BY JORDAN GINDER
The Hispanic Coalition hosted Fiesta Baile on Friday, September 21. The event connected the campus community with the Hispanic and Latinx locals around Alma.
History Professor Daniel Wasserman spoke about his goals in helping organize the event. “Part of it is to reach out to the community, but just as important is to give our students a chance to learn something about Hispanic cultures. [We] also want to encourage folks to see Hispanic cultures as rich, as having something significant to offer to our country.”
Fiesta Baile took place in Van Dusen and started officially at 6:00 p.m.. Colorful decorations and art made by local kids in the Alma Community Art Center decked the hallways. A mariachi band played and people danced the samba. Dance lessons were also given at Van Dusen and at Highland Blush.
Local restaurants like Bracero, Terry’s Tex Mex, Los Hermanos, and Cancun provided different foods for the event, including dinner and dessert. Information booths for organizations were also set up for the MidMichigan Migrant Resource Council and the local chapter of the United States Department of Agriculture.
“We hope that our students learn[ed] and our community learn[ed]… about the kinds of services that may be offered,” said Spanish Professor Stephany Slaughter, one of the main organizers of the event. “M.M.R.C. came and brought representatives that provide information for services such as farm worker legal aid and a number of other possibilities… that can help local farm workers and folks that are not in the farm working community but that could also perhaps benefit from that information and services.”
“Fiesta Baile started in 2010. It started for two main reasons and one came from a student’s suggestion. 2010 was the 200th anniversary of the independence of multiple Latin American countries. It was also the 100th anniversary of the Mexican Revolution,” said Slaughter. “The summer before [the first Fiesta Baile] we had an intern in the Mexican consulate in the Detroit. She came back and said we do all the Scottish stuff — the Highland Festival — what if we did something like that thinking about the Bicentenario (Bicentennial).”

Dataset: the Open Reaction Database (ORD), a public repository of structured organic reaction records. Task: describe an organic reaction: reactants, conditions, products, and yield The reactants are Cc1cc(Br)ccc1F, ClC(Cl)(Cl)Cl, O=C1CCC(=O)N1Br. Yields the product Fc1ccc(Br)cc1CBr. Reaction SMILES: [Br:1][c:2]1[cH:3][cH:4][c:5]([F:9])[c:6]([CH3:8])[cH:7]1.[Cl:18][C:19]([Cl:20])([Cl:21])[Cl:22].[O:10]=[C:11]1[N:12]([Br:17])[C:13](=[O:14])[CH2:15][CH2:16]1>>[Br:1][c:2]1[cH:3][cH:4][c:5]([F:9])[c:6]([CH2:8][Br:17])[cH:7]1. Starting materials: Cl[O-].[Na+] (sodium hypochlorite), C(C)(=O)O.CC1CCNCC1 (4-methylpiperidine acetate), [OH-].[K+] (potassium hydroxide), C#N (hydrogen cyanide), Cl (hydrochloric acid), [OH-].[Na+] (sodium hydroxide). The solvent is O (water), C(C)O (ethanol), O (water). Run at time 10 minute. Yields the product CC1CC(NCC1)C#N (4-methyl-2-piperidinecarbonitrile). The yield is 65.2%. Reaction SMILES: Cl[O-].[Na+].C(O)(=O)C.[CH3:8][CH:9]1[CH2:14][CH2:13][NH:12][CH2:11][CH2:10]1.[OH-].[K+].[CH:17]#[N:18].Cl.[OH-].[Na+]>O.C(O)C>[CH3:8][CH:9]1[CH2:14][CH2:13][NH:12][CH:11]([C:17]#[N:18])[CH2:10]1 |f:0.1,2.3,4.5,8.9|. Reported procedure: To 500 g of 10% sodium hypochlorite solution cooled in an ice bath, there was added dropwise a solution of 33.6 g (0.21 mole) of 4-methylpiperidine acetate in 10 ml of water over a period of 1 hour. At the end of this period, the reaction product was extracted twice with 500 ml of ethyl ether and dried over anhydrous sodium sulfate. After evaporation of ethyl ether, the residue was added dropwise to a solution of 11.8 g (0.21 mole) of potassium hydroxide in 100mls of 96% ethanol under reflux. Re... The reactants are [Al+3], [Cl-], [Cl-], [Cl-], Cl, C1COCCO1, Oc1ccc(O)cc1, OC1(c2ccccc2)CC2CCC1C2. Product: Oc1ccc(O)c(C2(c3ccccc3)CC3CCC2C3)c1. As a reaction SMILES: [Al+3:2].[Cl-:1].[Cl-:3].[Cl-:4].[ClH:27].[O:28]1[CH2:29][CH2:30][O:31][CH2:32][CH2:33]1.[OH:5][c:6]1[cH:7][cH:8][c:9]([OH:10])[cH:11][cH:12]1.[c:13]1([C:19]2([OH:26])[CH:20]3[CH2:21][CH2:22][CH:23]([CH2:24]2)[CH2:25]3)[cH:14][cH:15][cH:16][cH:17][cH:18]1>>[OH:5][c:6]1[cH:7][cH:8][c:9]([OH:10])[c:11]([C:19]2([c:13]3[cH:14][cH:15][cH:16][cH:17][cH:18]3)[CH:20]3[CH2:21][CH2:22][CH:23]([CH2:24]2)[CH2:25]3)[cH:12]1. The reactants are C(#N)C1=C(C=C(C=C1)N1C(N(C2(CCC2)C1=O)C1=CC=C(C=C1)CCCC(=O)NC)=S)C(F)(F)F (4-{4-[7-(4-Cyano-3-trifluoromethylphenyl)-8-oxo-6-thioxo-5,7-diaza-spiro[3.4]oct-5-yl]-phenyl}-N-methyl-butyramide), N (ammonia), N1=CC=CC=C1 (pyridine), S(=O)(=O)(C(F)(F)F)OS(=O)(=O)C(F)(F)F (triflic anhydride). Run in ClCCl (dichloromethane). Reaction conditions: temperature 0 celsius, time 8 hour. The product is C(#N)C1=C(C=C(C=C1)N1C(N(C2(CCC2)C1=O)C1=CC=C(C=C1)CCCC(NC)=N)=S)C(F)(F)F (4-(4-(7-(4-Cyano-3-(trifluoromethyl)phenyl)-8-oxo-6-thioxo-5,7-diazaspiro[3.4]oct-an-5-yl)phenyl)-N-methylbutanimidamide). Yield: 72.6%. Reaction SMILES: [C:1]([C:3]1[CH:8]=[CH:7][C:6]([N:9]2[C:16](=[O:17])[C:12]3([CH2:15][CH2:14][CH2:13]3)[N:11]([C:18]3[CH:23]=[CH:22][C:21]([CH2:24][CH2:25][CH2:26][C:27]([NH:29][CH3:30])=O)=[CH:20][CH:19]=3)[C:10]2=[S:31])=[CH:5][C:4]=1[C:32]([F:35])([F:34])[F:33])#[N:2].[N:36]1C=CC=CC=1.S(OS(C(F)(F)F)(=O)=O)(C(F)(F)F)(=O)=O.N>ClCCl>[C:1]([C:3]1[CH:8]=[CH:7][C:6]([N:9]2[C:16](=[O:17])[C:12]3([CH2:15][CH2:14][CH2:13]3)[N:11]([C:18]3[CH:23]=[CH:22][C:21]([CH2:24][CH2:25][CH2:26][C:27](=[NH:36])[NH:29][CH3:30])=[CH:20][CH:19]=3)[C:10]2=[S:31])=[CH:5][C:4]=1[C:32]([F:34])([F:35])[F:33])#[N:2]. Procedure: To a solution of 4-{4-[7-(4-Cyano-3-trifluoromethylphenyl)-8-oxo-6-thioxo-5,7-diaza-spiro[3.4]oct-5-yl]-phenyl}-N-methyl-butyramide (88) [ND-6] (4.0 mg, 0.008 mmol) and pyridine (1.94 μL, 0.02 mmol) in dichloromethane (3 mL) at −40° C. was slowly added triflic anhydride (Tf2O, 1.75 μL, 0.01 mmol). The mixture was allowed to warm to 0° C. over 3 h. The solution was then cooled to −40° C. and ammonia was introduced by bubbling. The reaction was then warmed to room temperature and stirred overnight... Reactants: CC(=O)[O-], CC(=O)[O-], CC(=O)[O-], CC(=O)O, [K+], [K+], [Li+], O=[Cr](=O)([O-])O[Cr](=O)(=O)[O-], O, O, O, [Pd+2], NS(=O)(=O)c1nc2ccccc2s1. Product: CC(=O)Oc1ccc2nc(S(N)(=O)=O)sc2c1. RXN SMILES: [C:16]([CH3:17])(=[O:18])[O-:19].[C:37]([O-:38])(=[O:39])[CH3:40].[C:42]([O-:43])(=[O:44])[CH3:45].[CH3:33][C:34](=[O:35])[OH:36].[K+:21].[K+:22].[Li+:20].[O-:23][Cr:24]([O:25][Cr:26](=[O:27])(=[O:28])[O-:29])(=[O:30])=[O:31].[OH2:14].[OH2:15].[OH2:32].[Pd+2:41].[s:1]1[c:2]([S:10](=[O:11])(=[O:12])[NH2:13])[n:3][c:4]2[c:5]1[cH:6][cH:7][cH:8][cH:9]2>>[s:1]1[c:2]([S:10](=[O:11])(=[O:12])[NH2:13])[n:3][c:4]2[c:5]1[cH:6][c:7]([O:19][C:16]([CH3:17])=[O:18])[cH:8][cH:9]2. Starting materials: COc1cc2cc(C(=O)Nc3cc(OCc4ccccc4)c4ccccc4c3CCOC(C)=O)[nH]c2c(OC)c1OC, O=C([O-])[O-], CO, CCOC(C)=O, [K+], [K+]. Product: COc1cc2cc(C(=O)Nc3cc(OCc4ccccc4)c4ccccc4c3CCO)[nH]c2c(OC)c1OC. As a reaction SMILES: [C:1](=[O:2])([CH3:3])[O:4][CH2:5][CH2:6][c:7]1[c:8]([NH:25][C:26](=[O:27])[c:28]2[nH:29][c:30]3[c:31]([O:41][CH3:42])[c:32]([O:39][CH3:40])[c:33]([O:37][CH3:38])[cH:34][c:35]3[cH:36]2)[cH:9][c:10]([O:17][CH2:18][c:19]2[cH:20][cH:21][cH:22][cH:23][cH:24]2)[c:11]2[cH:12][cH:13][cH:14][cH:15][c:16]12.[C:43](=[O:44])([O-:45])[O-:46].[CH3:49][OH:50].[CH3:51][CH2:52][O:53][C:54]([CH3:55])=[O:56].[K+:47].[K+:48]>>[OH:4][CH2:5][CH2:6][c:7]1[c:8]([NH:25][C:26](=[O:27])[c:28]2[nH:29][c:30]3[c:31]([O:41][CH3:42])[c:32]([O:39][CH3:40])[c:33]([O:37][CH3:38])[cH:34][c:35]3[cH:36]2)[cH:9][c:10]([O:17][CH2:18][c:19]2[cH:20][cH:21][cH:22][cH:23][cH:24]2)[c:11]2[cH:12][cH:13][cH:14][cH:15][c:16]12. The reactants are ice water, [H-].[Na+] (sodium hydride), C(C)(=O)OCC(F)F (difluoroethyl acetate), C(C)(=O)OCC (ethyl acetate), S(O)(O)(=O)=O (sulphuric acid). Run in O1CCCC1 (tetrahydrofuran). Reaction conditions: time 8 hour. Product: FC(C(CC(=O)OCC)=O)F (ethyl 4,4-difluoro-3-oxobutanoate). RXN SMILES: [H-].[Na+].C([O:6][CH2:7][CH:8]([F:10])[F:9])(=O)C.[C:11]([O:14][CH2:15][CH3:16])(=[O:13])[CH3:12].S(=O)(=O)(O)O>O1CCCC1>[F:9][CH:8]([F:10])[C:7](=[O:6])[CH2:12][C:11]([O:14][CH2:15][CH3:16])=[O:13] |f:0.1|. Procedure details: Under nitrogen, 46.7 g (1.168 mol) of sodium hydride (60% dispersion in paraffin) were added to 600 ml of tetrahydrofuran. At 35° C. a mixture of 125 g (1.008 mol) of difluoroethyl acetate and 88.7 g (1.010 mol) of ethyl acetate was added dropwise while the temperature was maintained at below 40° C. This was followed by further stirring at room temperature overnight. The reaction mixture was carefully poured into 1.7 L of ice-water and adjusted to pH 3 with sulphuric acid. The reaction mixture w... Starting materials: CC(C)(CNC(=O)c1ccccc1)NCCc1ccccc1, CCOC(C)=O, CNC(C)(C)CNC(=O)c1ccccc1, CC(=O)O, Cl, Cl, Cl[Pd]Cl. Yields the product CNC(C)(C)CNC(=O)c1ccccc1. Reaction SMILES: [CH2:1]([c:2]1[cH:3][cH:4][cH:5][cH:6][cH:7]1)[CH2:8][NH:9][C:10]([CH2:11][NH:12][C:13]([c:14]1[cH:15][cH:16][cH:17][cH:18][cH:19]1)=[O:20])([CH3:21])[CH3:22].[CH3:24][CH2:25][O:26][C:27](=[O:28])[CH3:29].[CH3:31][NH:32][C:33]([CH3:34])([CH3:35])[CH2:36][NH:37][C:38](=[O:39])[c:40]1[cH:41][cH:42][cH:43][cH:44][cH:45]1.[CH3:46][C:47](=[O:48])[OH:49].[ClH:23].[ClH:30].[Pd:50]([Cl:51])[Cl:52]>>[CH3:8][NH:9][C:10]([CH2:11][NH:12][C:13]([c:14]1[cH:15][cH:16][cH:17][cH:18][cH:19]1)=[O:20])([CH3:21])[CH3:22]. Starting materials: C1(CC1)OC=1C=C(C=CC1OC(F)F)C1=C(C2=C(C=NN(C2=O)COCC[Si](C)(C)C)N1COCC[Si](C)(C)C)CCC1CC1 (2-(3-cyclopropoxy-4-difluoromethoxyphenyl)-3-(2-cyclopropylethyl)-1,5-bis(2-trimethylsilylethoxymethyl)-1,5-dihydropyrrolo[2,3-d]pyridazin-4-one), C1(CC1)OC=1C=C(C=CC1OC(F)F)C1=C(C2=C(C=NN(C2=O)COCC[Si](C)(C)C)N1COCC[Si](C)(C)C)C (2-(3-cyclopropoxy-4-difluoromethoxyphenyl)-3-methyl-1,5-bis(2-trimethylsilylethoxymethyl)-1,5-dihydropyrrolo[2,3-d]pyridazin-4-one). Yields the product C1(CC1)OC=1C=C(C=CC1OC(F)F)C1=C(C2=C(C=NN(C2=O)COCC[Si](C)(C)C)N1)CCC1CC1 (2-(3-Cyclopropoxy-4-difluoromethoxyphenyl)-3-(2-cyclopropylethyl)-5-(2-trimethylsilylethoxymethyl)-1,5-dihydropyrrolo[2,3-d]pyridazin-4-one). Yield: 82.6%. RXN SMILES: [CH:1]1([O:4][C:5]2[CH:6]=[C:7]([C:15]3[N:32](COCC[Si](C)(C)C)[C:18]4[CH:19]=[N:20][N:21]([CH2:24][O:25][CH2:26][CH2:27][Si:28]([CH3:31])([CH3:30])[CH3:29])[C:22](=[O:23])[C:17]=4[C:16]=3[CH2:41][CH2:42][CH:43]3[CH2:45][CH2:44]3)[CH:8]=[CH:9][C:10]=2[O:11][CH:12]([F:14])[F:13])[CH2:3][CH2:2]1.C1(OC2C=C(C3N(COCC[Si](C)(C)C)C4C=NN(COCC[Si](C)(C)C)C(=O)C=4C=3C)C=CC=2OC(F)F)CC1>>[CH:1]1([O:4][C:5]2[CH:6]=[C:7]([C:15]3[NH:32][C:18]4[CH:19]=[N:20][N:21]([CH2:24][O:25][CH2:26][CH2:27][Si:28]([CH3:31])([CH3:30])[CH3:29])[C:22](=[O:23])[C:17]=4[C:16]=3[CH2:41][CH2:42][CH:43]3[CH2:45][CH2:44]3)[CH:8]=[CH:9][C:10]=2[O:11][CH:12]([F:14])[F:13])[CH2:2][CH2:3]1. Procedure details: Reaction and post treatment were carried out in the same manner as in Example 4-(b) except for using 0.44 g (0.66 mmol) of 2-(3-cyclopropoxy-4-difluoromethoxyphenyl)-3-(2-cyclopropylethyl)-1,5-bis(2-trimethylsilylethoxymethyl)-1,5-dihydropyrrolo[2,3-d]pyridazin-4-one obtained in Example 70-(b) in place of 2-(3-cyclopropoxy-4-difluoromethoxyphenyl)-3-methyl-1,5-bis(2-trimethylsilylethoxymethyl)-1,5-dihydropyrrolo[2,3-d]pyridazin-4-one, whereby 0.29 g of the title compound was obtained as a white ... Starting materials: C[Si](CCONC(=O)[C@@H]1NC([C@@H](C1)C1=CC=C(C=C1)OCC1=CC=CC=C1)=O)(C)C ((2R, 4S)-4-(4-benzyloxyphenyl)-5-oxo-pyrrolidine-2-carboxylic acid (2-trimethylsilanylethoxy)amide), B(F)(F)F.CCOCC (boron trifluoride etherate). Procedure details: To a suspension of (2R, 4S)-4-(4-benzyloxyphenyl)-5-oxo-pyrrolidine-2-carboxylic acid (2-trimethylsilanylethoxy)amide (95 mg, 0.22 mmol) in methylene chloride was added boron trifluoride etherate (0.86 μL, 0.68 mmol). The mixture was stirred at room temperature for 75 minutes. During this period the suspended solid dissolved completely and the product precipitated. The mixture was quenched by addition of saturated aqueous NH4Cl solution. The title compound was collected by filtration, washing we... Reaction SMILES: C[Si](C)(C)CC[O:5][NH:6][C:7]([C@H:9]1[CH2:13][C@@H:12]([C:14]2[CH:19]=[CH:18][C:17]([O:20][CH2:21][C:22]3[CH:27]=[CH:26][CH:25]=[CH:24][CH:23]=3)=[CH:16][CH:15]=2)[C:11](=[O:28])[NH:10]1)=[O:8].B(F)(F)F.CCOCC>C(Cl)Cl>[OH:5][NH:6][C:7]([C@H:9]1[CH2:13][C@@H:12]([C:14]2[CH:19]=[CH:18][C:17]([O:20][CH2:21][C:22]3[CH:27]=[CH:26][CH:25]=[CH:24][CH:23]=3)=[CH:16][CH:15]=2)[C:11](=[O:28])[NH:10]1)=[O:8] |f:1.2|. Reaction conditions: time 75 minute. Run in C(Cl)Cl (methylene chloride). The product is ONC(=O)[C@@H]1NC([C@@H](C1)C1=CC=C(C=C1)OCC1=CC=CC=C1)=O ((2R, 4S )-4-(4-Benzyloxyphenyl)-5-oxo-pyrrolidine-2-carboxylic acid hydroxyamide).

According to Slaughter, the Hispanic Coalition began activities a few years later. “In talking with students what should we call this? How do we make an organization that reaches beyond students — beyond campus that feels inviting so we thought [of the word] ‘coalition.’”
“What we wanted to do is what can we do to bring people around the sort of goals that we have and some of that is to promote Spanish language and Hispanic has that piece of language in a way that Latinx doesn’t necessarily assume,” said Slaughter. “[Hispanic Coalition has] evolved over the years as a student organization that also brings in the community. Fiesta Baile is a big part of that.
“This is the 9th year [we held] Fiesta Baile — where we have community members that help organize and are really invested in the event as one of the few events that does bring people to campus in this way — particularly from the local and surrounding Hispanic and Latinx communities.”
“This is my third Fiesta Baile. I’m a first generation student so [it helped] having a welcoming vibe. Also [our goal is] educating the campus — it’s just not the stereotype — we have a bunch of cultures and a bunch of different variety.” said Guadalupe Salgado (‘20), the President of Hispanic Coalition.
“Politics aside, as human beings it’s good to acknowledge what every person brings to the table. There are so many people of Hispanic ancestry in this country, so it’s good to know a bit about the history and culture of many of those folks,” said Wasserman.